The first part of this article focussed on how to hire & attract top talent to your business. Part 2 continues this theme with ways to make sure your people are committed to your business and never want to leave.
1. Offer a route to flexible construction working!
A CIPD report states only 11% of jobs advertised over £20k are posted as being flexible whilst 87% of employees work flexible or wish they could. This method will quite simply give you a lightening quick way to steel a march when hiring & retaining top talent. This is a less of a problem for office-based construction or engineering roles, but we commonly hear that this isn’t possible for site based roles. It is and you can bet that there are companies out there now who are getting this to work.
Have a real think about how you could look to offer some form of flexibility and bear in mind it doesn’t just mean working from home. Flexibility could be staggered start times, shorter core hours on site, split roles or extended leave periods. From the sites we visit we know this won’t be a simple process to introduce and will require some well thought out practices, but if you’re serious about retaining your best talent whilst attracting new talent – this is our number 1 tip.
2. It’s not all about you and what you can get from your talent
The best construction and engineering talent we see aren’t keen on just securing ‘a job’. They’re in demand anyway due to their skillsets, and know they can secure the upper bracket salaries. So, they are often looking at other key features of your company. They want to see the growth opportunities for their own development, the office and team culture and the passion that drives the business.
Does your company have a history of cyclical work or do you hold key contracts that can entice more talent to your business? Being able to involve talent in key decisions with regular interaction with management & leadership can really have a drastic effect of retaining your top talent.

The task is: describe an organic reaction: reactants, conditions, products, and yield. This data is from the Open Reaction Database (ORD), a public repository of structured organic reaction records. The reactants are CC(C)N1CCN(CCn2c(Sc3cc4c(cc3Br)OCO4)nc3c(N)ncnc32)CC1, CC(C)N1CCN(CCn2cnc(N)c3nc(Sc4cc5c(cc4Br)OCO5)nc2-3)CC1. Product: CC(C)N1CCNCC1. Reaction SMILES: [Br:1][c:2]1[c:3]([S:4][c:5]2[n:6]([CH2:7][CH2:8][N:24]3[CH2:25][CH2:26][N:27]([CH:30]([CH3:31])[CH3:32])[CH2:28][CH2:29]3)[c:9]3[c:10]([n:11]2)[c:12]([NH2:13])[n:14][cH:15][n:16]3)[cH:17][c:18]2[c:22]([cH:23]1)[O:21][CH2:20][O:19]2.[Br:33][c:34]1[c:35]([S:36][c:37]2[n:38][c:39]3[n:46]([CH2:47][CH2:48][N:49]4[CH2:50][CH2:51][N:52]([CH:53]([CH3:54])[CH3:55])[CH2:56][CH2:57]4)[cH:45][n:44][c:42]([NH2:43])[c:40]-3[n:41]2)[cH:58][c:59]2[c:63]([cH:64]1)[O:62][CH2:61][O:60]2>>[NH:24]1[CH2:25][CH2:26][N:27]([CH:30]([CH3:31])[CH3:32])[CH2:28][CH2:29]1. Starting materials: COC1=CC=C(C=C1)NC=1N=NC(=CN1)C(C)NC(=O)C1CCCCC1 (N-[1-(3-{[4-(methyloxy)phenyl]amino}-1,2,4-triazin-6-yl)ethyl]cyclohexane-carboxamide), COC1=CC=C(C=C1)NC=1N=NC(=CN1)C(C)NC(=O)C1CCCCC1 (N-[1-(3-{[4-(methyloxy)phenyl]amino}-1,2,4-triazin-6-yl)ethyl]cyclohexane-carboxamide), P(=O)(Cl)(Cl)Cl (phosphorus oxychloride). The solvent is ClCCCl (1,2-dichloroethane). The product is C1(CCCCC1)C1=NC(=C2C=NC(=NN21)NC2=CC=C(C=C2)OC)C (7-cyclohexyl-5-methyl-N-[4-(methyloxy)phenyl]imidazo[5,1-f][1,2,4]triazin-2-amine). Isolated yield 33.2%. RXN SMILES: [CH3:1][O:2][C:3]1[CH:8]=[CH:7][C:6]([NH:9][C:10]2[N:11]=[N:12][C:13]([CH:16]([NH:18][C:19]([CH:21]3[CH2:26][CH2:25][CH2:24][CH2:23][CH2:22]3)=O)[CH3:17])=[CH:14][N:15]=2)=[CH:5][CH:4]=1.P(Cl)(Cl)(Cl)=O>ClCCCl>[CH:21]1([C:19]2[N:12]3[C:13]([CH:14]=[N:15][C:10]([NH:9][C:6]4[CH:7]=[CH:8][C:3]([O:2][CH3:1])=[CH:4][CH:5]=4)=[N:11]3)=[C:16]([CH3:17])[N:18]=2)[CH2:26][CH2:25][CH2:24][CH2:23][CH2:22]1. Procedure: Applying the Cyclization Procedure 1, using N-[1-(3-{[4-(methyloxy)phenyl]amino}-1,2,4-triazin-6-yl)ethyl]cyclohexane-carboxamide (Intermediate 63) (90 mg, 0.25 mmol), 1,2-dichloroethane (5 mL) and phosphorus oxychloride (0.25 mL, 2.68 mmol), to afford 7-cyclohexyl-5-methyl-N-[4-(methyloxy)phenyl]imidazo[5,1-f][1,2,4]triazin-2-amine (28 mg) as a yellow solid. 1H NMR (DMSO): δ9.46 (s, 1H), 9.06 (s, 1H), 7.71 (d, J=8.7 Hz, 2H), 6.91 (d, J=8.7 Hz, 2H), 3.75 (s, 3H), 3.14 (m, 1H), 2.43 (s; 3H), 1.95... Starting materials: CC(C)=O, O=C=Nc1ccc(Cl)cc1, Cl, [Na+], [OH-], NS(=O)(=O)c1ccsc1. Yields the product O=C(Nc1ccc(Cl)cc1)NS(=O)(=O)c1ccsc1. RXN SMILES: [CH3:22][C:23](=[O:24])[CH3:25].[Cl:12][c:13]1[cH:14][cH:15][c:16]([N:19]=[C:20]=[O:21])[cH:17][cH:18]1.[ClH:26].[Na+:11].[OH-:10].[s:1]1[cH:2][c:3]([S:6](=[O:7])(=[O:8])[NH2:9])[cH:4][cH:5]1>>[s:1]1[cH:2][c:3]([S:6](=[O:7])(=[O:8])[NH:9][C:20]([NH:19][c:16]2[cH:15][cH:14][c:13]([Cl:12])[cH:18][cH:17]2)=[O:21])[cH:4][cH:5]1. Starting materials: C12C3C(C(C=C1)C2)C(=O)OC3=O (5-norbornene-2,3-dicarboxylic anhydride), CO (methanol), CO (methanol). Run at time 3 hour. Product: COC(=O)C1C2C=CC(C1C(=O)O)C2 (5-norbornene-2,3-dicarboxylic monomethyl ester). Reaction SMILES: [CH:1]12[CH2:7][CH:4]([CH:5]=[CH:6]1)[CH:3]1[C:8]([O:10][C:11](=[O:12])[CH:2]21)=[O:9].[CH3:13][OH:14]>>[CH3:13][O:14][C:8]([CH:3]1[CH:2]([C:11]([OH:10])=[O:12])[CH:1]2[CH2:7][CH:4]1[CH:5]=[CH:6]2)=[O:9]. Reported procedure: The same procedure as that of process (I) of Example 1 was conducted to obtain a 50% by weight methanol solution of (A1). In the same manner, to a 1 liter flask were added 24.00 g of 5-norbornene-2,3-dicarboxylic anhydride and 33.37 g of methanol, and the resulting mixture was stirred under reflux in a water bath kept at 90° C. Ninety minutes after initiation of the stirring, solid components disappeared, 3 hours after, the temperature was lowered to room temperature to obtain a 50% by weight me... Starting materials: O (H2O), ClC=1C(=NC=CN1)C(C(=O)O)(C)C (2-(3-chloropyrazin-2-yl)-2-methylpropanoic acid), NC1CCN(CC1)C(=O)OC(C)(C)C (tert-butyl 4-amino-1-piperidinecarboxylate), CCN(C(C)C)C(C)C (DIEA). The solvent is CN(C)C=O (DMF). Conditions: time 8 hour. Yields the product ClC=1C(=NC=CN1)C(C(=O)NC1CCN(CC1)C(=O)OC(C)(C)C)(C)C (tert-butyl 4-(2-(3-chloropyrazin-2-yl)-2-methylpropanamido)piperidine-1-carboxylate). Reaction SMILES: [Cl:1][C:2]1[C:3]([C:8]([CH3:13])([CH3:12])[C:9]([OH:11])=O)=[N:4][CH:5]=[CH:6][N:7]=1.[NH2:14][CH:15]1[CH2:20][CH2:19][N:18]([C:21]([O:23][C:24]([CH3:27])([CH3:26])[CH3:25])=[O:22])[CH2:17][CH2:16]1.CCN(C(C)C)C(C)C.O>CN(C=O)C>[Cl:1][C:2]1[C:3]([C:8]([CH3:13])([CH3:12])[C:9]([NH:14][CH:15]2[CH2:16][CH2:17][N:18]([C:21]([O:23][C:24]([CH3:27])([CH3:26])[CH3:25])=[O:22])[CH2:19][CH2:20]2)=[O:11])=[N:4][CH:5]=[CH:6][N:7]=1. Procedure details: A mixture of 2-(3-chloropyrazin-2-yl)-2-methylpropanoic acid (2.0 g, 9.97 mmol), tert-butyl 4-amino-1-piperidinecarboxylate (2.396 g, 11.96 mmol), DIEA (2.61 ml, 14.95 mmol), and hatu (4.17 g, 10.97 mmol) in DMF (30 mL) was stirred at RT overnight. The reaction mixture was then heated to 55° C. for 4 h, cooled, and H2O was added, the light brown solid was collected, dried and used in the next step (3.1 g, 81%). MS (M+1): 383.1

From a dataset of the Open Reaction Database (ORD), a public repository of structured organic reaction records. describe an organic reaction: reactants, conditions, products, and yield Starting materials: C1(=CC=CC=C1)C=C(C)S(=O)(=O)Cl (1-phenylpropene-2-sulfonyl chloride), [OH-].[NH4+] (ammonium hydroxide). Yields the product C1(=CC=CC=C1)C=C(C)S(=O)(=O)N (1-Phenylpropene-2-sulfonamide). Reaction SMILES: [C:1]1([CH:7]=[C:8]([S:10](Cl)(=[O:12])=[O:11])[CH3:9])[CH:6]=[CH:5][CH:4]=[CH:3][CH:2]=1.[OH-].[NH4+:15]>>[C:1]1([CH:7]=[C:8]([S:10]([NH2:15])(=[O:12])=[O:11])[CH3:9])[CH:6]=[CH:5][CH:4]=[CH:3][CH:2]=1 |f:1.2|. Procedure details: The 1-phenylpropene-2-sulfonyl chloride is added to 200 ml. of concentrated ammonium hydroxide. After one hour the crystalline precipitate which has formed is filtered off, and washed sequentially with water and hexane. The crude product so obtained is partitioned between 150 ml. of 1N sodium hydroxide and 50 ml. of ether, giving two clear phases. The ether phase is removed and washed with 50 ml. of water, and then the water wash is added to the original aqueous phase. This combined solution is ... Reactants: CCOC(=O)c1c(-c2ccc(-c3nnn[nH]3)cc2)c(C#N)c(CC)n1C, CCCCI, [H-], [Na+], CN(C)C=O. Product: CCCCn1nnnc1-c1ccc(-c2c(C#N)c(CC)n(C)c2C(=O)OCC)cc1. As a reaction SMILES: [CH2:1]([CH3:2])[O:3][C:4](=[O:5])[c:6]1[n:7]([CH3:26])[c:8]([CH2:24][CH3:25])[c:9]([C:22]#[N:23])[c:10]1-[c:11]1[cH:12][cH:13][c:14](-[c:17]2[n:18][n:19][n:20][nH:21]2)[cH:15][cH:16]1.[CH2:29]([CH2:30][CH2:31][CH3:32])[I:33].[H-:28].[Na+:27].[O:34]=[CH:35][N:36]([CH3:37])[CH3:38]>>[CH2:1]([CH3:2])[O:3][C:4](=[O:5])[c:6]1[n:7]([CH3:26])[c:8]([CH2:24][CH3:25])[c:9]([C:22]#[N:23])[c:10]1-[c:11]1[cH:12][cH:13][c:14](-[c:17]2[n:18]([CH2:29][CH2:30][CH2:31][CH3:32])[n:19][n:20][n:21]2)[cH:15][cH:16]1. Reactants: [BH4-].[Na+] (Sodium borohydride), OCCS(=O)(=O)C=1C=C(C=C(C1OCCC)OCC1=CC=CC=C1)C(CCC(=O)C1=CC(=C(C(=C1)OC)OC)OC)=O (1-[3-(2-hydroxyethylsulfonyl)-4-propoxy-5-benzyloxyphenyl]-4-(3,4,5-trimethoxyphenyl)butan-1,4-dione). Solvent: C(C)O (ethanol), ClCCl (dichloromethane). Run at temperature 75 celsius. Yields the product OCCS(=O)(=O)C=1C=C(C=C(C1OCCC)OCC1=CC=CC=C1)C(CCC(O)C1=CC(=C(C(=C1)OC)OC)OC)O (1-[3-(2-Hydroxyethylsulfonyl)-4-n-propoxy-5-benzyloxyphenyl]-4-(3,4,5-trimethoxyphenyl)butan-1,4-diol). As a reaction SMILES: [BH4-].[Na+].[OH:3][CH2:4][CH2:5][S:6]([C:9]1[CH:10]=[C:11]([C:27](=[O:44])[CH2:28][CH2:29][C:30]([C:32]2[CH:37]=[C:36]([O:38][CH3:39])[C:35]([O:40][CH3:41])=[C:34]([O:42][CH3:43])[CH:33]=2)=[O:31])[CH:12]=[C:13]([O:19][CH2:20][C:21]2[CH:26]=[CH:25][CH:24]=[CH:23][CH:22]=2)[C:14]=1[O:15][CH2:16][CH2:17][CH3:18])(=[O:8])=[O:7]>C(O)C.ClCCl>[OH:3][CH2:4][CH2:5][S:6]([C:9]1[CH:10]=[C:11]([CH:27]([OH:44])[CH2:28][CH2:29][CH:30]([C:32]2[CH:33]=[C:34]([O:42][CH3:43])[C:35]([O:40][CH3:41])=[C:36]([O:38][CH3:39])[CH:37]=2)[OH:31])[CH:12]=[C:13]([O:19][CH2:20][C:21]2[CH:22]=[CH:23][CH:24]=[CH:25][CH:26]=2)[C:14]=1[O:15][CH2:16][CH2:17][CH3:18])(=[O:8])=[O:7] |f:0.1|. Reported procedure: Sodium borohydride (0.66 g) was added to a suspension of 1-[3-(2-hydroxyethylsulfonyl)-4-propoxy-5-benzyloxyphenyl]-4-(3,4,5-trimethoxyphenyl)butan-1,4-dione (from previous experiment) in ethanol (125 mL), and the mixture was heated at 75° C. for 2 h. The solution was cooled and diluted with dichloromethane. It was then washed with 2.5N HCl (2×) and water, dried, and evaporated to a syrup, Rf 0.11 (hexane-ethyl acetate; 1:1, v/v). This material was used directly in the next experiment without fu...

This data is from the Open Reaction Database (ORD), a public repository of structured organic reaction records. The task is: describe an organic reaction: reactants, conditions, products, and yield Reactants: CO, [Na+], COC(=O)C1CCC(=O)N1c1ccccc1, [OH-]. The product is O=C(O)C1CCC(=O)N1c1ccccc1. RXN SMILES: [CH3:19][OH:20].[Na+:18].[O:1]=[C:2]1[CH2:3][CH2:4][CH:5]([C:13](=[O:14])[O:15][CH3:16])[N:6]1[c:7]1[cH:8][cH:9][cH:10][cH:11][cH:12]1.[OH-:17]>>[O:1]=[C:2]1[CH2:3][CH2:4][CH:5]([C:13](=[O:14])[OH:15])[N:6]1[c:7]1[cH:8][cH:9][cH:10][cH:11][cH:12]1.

Retaining your top talent is a two way street and people want something in return and often it isn’t just about the money. Does your talent have a direct impact on achieving company goals? Do they have access to top tier decision makers? This can make your company stand out from larger organisations as they typically can’t offer this as easily.
3. Be honest about your company and where you’re going
There’s no point presenting your company as something it isn’t. This will be found out in no time if you’re not upfront early on. Are you an exciting new business that is full of energy, drive & ambition? If so, you may want to focus on people who are passionate and have educational knowledge, but maybe lack some of the real-life work experience. Make sure that they buy into your brand mission and vision.
If you’re not able to compete with market leaders in terms of perks and bonuses don’t. But focus on the things that you can offer that larger business aren’t able to. The speed and excitement of a small business can far outweigh larger more bureaucratic organisations. Just make sure you proposition, your brand, and opportunities are clear for your talent. These include ownership opportunities, flexibility in the role or being more generous with holiday allowance. Are you able to accommodate people with families, and split roles across 2 people who maybe can’t be extended the same flexibilities in more corporate environments? Embrace this properly and you could be well on your way to attracting top talent!
4. Look internally for your next hire
This is obviously a key way to help you retain your talent. So often people in organisations who are overlooked for new roles because their skillset maybe isn’t exactly as required (see part 1 of our blog regarding this). In a candidate short market such as this many organisations are looking at training and upskilling as ways of combatting their internal skills and experience issues.
The primary benefit here is that this is a tried and tested method of increasing employee retention and has subsequent positive effects on employee satisfaction. Also as a by-product, companies with a strong learning and development culture benefit 30 – 50% higher engagement and retention rates. Try and not look at your talent based on what they currently do but take a longer view on what they could possibly become with extra training, guidance and support.